The overthrow of the Taliban did eliminate an important sanctuary and training base for Al Qaeda. But were "rogue" regimes ever truly the center of gravity for the terrorist threat? The events of the past few years unequivocally demonstrate that such has not been the case, then or now. (In fact, we know that there were no links between Saddam Hussein's regime and Al Qaeda.) The Taliban and the Hussein regime are, of course, long gone, but Al Qaeda continues to mount assaults on Western interests around the world and new manifestations of jihadism continue to erupt all the time.

"Al Qaeda has clearly shown itself to be nimble, flexible, and adaptive," observed terrorism expert Bruce Hoffman of the RAND Corporation in Current History magazine. "Because of the group's remarkable durability, the loss of Afghanistan does not appear to have affected Al Qaeda's ability to mount terrorist attacks to the extent that the United States hoped." Afghanistan did provide bin Laden with training facilities, supply dumps, and the like, "but these camps and bases...are mostly irrelevant to the prosecution of an international terrorist campaign -- as events since 9-11 have repeatedly demonstrated."

Far from impeding Al Qaeda and its offshoots, the overthrow of the Taliban and, especially, the Hussein regime have been a boon to their efforts. War and chaos in the Middle East, with American forces serving as an occupying power, have proved to be the ideal conditions in which to nurture a multinational jihadist movement aimed at punishing the West. As noted in a recent CIA report, would-be jihadists from all over the world are flocking to Iraq to bloody the Americans and acquire critical combat skills that can later be applied in their own countries. According to a summary of a CIA report in the New York Times, the Agency has concluded that "Iraq may prove to be an even more effective training ground for Islamic extremists than Afghanistan was in Al Qaeda's early days, because it is serving as a real-world laboratory" for militants to improve their skills in urban combat. It follows from this that the longer American troops remain in Iraq, the greater will be the potential advantage to international terrorism. Indeed, senior CIA officials have reportedly told Congressional leaders that the war in Iraq is "likely to produce a dangerous legacy, by dispersing to other countries Iraqi and foreign combatants more adept and better organized than they were before the conflict."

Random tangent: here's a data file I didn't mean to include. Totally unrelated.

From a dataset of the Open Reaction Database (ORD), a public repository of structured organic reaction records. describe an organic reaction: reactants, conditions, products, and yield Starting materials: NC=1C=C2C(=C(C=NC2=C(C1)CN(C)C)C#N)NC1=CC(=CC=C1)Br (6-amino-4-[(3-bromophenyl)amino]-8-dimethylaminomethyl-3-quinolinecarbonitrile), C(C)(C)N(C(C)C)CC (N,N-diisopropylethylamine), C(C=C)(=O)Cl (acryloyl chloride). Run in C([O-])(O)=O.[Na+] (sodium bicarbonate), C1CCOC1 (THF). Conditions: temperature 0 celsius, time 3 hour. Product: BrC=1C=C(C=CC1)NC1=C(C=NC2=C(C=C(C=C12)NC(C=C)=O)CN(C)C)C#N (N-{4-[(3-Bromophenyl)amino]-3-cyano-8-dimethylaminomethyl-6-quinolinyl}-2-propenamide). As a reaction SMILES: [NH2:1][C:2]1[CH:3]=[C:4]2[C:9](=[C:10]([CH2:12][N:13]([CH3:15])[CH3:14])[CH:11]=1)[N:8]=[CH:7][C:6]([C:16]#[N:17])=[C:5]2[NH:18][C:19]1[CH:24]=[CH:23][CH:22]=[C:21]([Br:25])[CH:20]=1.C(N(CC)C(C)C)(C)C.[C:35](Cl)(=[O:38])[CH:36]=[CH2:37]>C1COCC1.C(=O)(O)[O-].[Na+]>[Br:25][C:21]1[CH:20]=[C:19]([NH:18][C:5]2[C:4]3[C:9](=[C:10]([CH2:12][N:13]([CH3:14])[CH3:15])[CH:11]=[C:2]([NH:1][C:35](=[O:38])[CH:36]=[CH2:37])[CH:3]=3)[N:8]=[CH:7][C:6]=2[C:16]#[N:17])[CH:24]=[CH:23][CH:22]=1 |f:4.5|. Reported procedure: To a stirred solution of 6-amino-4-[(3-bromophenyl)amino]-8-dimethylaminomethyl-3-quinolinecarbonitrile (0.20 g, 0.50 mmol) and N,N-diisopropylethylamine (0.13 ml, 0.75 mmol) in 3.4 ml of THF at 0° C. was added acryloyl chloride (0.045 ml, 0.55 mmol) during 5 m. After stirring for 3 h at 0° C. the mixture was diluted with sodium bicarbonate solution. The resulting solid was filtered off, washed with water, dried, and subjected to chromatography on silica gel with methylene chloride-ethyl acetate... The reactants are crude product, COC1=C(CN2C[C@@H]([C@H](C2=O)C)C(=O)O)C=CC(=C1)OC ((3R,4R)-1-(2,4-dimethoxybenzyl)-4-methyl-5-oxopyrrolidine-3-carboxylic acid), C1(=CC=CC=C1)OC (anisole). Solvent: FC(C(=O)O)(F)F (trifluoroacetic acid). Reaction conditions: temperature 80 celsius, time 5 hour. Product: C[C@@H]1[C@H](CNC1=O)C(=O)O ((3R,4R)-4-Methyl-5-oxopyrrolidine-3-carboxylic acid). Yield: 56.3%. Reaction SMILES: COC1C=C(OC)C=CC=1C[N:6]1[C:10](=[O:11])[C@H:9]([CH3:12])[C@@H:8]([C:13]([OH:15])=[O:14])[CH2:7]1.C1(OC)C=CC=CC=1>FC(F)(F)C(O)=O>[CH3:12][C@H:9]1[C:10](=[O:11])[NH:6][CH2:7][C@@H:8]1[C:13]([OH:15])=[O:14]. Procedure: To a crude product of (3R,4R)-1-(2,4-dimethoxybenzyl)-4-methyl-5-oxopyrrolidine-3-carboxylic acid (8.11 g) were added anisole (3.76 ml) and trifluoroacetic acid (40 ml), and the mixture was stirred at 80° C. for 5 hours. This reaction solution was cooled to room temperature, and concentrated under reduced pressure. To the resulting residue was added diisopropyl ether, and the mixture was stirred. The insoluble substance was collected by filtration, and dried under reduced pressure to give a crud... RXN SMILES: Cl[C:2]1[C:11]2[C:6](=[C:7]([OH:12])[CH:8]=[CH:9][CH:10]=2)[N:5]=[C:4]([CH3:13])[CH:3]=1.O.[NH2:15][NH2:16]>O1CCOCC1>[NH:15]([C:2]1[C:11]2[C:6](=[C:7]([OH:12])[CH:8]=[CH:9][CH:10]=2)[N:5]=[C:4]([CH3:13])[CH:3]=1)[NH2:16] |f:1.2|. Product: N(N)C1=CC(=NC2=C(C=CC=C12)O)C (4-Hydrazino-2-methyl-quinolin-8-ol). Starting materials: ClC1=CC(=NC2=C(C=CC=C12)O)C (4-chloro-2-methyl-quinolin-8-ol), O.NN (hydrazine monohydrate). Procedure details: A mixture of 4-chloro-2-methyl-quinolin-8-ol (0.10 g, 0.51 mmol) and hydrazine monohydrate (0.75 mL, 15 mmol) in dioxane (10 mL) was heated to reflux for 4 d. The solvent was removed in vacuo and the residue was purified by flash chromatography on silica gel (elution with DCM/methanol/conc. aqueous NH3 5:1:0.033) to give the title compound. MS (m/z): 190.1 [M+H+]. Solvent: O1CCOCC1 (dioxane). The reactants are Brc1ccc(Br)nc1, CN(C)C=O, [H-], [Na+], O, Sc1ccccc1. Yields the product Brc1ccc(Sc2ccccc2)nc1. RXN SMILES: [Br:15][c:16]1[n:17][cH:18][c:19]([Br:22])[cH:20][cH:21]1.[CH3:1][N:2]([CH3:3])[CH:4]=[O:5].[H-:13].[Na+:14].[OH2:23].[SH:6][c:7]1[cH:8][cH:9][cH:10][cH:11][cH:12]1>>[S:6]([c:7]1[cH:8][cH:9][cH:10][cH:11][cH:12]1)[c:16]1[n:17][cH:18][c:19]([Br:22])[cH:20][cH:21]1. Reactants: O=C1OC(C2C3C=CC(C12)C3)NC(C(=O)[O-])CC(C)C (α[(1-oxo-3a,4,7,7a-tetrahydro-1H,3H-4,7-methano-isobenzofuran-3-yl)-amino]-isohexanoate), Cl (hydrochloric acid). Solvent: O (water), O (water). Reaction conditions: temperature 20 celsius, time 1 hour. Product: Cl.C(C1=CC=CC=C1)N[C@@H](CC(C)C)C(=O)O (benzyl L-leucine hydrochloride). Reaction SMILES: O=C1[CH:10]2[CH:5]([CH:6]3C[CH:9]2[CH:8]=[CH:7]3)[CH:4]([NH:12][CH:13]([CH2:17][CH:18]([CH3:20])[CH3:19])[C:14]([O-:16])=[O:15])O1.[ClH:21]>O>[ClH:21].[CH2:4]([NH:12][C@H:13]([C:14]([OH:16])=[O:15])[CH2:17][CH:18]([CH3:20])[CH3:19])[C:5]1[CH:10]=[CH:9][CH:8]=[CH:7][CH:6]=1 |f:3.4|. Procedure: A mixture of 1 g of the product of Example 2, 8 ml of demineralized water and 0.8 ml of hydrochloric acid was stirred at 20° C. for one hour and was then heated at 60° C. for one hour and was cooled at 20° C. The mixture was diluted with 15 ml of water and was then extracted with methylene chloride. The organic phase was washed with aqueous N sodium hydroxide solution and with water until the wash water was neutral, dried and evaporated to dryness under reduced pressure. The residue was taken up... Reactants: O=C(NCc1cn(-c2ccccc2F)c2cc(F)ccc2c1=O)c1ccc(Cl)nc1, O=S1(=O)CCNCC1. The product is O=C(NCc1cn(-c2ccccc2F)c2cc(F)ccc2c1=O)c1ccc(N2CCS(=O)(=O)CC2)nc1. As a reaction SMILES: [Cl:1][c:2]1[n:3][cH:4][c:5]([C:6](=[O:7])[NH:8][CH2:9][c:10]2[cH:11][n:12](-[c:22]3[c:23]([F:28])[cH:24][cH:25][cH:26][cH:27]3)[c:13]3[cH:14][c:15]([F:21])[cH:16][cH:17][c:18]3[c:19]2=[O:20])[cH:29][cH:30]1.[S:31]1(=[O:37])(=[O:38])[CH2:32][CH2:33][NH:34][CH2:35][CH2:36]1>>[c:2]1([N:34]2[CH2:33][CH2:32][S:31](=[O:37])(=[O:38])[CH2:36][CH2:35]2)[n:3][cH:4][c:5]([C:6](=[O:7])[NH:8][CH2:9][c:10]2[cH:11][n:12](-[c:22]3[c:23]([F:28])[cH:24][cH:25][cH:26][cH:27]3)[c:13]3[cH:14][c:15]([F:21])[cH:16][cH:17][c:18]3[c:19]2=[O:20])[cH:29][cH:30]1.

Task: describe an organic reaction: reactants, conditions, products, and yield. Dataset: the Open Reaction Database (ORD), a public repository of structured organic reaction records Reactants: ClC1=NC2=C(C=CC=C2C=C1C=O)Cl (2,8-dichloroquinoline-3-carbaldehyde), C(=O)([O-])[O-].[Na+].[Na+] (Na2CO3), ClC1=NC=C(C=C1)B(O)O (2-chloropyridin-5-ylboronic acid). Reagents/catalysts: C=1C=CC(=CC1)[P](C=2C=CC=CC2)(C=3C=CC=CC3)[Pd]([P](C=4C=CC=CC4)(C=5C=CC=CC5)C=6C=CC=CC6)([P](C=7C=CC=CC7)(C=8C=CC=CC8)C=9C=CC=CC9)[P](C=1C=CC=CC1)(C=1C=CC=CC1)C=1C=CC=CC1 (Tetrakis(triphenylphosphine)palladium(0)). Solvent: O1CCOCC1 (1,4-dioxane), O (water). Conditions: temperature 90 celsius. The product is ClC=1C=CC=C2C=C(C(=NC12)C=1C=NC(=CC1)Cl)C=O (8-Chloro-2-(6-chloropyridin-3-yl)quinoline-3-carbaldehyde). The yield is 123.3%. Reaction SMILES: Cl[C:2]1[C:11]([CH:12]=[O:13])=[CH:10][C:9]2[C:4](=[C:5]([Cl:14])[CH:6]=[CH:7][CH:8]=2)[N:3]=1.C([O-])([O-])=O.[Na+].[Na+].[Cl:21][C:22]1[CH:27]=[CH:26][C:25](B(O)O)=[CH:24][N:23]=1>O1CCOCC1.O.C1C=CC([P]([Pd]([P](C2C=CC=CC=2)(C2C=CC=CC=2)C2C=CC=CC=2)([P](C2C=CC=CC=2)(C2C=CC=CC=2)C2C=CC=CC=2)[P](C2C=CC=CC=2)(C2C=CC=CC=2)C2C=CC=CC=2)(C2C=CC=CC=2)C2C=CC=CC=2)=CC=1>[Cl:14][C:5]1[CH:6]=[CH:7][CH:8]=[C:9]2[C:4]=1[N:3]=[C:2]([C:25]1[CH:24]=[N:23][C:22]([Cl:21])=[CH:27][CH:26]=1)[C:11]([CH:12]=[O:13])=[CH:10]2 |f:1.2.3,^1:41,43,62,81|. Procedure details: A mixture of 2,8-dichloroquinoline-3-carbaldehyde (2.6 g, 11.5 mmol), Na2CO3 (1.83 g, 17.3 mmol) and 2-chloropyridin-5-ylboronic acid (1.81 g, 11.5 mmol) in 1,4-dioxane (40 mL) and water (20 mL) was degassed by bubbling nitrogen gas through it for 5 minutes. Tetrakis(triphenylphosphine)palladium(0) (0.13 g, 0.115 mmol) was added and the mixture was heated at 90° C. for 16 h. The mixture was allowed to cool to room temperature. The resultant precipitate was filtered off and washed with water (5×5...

This prediction has been confirmed in recent months by terror attacks in Jordan and Afghanistan that bear the distinctive trademark of Iraqi-style combat, including the use of both suicide bombers in urban areas and improvised roadside explosive devices, or IEDs. For example, the deadly bombings in Amman, Jordan on November 9 have been described by American intelligence officials as representing an effort by Abu Musab al-Zarqawi, the leader of the self-styled Al Qaeda in Mesopotamia, to apply combat techniques perfected in Iraq to other countries led by pro-American regimes. Likewise, in Afghanistan, U.S. officials have told reporters that "militants are increasingly taking a page from the insurgent playbook in Iraq and using more roadside bombs and suicide attacks."

European officials are particularly worried by this phenomenon, fearing the return to Europe of Islamic militants who have slipped off to Iraq for first-hand combat experience. "We consider these people dangerous because those who go will come back once their mission is accomplished," said a senior French intelligence officer in late 2004. "Then they can use the knowledge gained there in France, Europe, or the United States. It's the same as those who went to Afghanistan or Chechnya."